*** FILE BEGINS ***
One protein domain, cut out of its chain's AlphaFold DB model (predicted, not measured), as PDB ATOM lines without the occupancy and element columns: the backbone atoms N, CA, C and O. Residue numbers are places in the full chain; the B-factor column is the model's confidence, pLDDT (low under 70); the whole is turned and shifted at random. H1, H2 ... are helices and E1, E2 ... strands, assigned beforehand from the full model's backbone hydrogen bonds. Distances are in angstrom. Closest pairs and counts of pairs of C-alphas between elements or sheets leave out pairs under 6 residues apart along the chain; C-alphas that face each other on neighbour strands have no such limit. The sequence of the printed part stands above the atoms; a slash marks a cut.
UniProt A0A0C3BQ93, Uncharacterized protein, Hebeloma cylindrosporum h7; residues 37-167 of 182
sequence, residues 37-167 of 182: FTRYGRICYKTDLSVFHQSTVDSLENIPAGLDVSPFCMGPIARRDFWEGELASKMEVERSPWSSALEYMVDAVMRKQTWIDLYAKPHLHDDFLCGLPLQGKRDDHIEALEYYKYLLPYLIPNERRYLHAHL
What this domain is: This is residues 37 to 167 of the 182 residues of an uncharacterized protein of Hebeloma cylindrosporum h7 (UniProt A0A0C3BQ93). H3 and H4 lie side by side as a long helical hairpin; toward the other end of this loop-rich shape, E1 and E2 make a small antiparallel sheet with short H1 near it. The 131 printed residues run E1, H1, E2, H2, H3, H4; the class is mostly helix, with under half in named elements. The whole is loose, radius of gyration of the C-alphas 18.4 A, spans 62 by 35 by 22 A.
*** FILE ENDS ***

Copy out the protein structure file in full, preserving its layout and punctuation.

One protein domain, cut out of its chain's AlphaFold DB model (predicted, not measured), as PDB ATOM lines without the occupancy and element columns: the backbone atoms N, CA, C and O. Residue numbers are places in the full chain; the B-factor column is the model's confidence, pLDDT (low under 70); the whole is turned and shifted at random. H1, H2 ... are helices and E1, E2 ... strands, assigned beforehand from the full model's backbone hydrogen bonds. Distances are in angstrom. Closest pairs and counts of pairs of C-alphas between elements or sheets leave out pairs under 6 residues apart along the chain; C-alphas that face each other on neighbour strands have no such limit. The sequence of the printed part stands above the atoms; a slash marks a cut.
UniProt A0A0C3BQ93, Uncharacterized protein, Hebeloma cylindrosporum h7; residues 37-167 of 182
sequence, residues 37-167 of 182: FTRYGRICYKTDLSVFHQSTVDSLENIPAGLDVSPFCMGPIARRDFWEGELASKMEVERSPWSSALEYMVDAVMRKQTWIDLYAKPHLHDDFLCGLPLQGKRDDHIEALEYYKYLLPYLIPNERRYLHAHL
What this domain is: This is residues 37 to 167 of the 182 residues of an uncharacterized protein of Hebeloma cylindrosporum h7 (UniProt A0A0C3BQ93). H3 and H4 lie side by side as a long helical hairpin; toward the other end of this loop-rich shape, E1 and E2 make a small antiparallel sheet with short H1 near it. The 131 printed residues run E1, H1, E2, H2, H3, H4; the class is mostly helix, with under half in named elements. The whole is loose, radius of gyration of the C-alphas 18.4 A, spans 62 by 35 by 22 A.